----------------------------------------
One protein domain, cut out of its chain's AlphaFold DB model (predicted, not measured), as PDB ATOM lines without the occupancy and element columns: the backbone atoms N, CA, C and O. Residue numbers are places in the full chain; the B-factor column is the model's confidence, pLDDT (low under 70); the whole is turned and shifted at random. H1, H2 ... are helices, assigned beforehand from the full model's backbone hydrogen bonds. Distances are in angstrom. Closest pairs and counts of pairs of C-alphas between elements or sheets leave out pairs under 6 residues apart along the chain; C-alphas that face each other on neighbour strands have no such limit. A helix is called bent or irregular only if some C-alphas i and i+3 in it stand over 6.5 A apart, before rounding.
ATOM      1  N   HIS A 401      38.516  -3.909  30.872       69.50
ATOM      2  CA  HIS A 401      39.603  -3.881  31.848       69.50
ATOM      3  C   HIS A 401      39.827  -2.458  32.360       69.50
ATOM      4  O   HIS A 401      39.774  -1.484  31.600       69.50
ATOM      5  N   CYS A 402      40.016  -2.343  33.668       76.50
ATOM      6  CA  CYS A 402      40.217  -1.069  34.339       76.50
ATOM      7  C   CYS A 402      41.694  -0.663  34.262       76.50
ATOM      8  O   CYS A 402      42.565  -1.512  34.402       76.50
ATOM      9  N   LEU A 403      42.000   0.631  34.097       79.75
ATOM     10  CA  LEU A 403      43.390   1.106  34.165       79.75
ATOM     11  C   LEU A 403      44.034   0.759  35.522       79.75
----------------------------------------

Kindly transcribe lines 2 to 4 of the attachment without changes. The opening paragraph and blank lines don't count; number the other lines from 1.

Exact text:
ATOM      2  CA  HIS A 401      39.603  -3.881  31.848       69.50
ATOM      3  C   HIS A 401      39.827  -2.458  32.360       69.50
ATOM      4  O   HIS A 401      39.774  -1.484  31.600       69.50